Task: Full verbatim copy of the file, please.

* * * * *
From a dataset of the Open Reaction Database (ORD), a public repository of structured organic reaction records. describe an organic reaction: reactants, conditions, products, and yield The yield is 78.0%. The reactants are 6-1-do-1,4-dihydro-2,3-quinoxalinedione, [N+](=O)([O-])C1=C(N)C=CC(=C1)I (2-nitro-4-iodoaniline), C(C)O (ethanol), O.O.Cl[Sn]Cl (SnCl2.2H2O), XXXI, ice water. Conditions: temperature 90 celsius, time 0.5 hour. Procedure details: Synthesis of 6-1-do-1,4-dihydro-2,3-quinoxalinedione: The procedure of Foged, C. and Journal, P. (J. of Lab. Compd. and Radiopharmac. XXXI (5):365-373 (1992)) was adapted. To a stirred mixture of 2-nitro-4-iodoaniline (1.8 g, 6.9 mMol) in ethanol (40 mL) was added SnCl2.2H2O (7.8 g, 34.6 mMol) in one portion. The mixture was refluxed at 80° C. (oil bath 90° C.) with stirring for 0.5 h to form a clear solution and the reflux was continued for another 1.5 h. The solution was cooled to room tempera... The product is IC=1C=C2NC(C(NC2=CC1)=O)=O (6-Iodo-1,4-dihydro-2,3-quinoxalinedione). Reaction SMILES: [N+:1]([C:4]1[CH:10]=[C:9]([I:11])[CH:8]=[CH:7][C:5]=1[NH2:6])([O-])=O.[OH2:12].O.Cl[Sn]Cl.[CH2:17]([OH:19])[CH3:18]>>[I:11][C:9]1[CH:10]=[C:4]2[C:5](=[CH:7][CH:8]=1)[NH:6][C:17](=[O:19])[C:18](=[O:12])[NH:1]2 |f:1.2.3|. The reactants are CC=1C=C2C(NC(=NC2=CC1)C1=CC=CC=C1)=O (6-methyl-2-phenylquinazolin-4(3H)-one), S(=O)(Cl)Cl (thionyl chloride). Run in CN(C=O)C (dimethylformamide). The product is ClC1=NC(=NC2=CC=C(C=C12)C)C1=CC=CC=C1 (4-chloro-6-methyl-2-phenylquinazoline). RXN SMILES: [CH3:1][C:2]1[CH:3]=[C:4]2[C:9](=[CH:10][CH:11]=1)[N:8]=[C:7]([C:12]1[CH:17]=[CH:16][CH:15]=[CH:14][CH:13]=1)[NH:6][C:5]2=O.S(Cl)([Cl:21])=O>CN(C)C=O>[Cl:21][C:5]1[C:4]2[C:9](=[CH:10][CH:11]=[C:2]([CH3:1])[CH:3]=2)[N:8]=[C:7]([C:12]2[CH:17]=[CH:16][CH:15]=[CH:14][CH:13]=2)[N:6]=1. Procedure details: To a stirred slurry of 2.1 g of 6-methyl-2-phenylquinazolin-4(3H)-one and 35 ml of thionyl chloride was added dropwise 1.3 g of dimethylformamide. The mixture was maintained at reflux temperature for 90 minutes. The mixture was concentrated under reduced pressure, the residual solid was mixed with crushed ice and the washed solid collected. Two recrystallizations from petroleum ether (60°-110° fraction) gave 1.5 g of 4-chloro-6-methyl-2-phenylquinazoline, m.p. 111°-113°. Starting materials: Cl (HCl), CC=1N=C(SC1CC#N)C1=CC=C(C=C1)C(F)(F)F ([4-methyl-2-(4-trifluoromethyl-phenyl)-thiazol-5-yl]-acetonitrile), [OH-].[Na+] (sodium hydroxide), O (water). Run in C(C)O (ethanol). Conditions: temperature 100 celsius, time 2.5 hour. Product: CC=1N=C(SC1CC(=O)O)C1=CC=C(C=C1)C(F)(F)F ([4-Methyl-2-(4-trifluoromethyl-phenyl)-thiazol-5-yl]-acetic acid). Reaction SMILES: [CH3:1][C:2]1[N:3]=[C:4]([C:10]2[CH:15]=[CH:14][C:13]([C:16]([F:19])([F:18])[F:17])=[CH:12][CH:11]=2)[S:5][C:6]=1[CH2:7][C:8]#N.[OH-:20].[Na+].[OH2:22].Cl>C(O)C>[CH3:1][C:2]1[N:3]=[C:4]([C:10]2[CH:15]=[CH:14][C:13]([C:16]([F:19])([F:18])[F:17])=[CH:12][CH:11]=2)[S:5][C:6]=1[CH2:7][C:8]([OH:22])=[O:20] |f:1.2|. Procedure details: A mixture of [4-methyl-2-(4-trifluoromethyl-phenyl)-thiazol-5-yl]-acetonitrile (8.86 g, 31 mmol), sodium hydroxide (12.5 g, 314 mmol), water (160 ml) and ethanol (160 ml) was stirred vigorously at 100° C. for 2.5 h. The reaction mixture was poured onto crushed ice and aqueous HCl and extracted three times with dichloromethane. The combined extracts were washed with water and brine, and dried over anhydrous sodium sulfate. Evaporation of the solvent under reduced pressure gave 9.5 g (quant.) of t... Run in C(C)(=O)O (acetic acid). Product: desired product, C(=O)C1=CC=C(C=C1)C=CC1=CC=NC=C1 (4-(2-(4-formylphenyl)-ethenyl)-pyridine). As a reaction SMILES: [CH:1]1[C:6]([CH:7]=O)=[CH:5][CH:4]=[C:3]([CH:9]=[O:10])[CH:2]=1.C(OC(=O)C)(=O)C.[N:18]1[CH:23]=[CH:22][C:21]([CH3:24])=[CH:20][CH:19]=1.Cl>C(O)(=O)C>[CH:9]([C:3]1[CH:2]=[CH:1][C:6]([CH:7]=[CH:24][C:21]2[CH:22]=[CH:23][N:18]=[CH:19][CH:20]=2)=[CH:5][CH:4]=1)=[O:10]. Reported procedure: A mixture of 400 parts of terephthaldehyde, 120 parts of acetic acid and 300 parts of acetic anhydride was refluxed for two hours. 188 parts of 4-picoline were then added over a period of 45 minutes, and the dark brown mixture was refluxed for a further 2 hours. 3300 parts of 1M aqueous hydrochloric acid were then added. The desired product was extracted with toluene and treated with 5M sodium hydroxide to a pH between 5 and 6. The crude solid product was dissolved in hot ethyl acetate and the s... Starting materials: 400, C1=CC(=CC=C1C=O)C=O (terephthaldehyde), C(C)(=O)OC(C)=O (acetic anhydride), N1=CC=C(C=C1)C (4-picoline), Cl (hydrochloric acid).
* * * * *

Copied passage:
From a dataset of the Open Reaction Database (ORD), a public repository of structured organic reaction records. describe an organic reaction: reactants, conditions, products, and yield The yield is 78.0%. The reactants are 6-1-do-1,4-dihydro-2,3-quinoxalinedione, [N+](=O)([O-])C1=C(N)C=CC(=C1)I (2-nitro-4-iodoaniline), C(C)O (ethanol), O.O.Cl[Sn]Cl (SnCl2.2H2O), XXXI, ice water. Conditions: temperature 90 celsius, time 0.5 hour. Procedure details: Synthesis of 6-1-do-1,4-dihydro-2,3-quinoxalinedione: The procedure of Foged, C. and Journal, P. (J. of Lab. Compd. and Radiopharmac. XXXI (5):365-373 (1992)) was adapted. To a stirred mixture of 2-nitro-4-iodoaniline (1.8 g, 6.9 mMol) in ethanol (40 mL) was added SnCl2.2H2O (7.8 g, 34.6 mMol) in one portion. The mixture was refluxed at 80° C. (oil bath 90° C.) with stirring for 0.5 h to form a clear solution and the reflux was continued for another 1.5 h. The solution was cooled to room tempera... The product is IC=1C=C2NC(C(NC2=CC1)=O)=O (6-Iodo-1,4-dihydro-2,3-quinoxalinedione). Reaction SMILES: [N+:1]([C:4]1[CH:10]=[C:9]([I:11])[CH:8]=[CH:7][C:5]=1[NH2:6])([O-])=O.[OH2:12].O.Cl[Sn]Cl.[CH2:17]([OH:19])[CH3:18]>>[I:11][C:9]1[CH:10]=[C:4]2[C:5](=[CH:7][CH:8]=1)[NH:6][C:17](=[O:19])[C:18](=[O:12])[NH:1]2 |f:1.2.3|. The reactants are CC=1C=C2C(NC(=NC2=CC1)C1=CC=CC=C1)=O (6-methyl-2-phenylquinazolin-4(3H)-one), S(=O)(Cl)Cl (thionyl chloride). Run in CN(C=O)C (dimethylformamide). The product is ClC1=NC(=NC2=CC=C(C=C12)C)C1=CC=CC=C1 (4-chloro-6-methyl-2-phenylquinazoline). RXN SMILES: [CH3:1][C:2]1[CH:3]=[C:4]2[C:9](=[CH:10][CH:11]=1)[N:8]=[C:7]([C:12]1[CH:17]=[CH:16][CH:15]=[CH:14][CH:13]=1)[NH:6][C:5]2=O.S(Cl)([Cl:21])=O>CN(C)C=O>[Cl:21][C:5]1[C:4]2[C:9](=[CH:10][CH:11]=[C:2]([CH3:1])[CH:3]=2)[N:8]=[C:7]([C:12]2[CH:17]=[CH:16][CH:15]=[CH:14][CH:13]=2)[N:6]=1. Procedure details: To a stirred slurry of 2.1 g of 6-methyl-2-phenylquinazolin-4(3H)-one and 35 ml of thionyl chloride was added dropwise 1.3 g of dimethylformamide. The mixture was maintained at reflux temperature for 90 minutes. The mixture was concentrated under reduced pressure, the residual solid was mixed with crushed ice and the washed solid collected. Two recrystallizations from petroleum ether (60°-110° fraction) gave 1.5 g of 4-chloro-6-methyl-2-phenylquinazoline, m.p. 111°-113°. Starting materials: Cl (HCl), CC=1N=C(SC1CC#N)C1=CC=C(C=C1)C(F)(F)F ([4-methyl-2-(4-trifluoromethyl-phenyl)-thiazol-5-yl]-acetonitrile), [OH-].[Na+] (sodium hydroxide), O (water). Run in C(C)O (ethanol). Conditions: temperature 100 celsius, time 2.5 hour. Product: CC=1N=C(SC1CC(=O)O)C1=CC=C(C=C1)C(F)(F)F ([4-Methyl-2-(4-trifluoromethyl-phenyl)-thiazol-5-yl]-acetic acid). Reaction SMILES: [CH3:1][C:2]1[N:3]=[C:4]([C:10]2[CH:15]=[CH:14][C:13]([C:16]([F:19])([F:18])[F:17])=[CH:12][CH:11]=2)[S:5][C:6]=1[CH2:7][C:8]#N.[OH-:20].[Na+].[OH2:22].Cl>C(O)C>[CH3:1][C:2]1[N:3]=[C:4]([C:10]2[CH:15]=[CH:14][C:13]([C:16]([F:19])([F:18])[F:17])=[CH:12][CH:11]=2)[S:5][C:6]=1[CH2:7][C:8]([OH:22])=[O:20] |f:1.2|. Procedure details: A mixture of [4-methyl-2-(4-trifluoromethyl-phenyl)-thiazol-5-yl]-acetonitrile (8.86 g, 31 mmol), sodium hydroxide (12.5 g, 314 mmol), water (160 ml) and ethanol (160 ml) was stirred vigorously at 100° C. for 2.5 h. The reaction mixture was poured onto crushed ice and aqueous HCl and extracted three times with dichloromethane. The combined extracts were washed with water and brine, and dried over anhydrous sodium sulfate. Evaporation of the solvent under reduced pressure gave 9.5 g (quant.) of t... Run in C(C)(=O)O (acetic acid). Product: desired product, C(=O)C1=CC=C(C=C1)C=CC1=CC=NC=C1 (4-(2-(4-formylphenyl)-ethenyl)-pyridine). As a reaction SMILES: [CH:1]1[C:6]([CH:7]=O)=[CH:5][CH:4]=[C:3]([CH:9]=[O:10])[CH:2]=1.C(OC(=O)C)(=O)C.[N:18]1[CH:23]=[CH:22][C:21]([CH3:24])=[CH:20][CH:19]=1.Cl>C(O)(=O)C>[CH:9]([C:3]1[CH:2]=[CH:1][C:6]([CH:7]=[CH:24][C:21]2[CH:22]=[CH:23][N:18]=[CH:19][CH:20]=2)=[CH:5][CH:4]=1)=[O:10]. Reported procedure: A mixture of 400 parts of terephthaldehyde, 120 parts of acetic acid and 300 parts of acetic anhydride was refluxed for two hours. 188 parts of 4-picoline were then added over a period of 45 minutes, and the dark brown mixture was refluxed for a further 2 hours. 3300 parts of 1M aqueous hydrochloric acid were then added. The desired product was extracted with toluene and treated with 5M sodium hydroxide to a pH between 5 and 6. The crude solid product was dissolved in hot ethyl acetate and the s... Starting materials: 400, C1=CC(=CC=C1C=O)C=O (terephthaldehyde), C(C)(=O)OC(C)=O (acetic anhydride), N1=CC=C(C=C1)C (4-picoline), Cl (hydrochloric acid).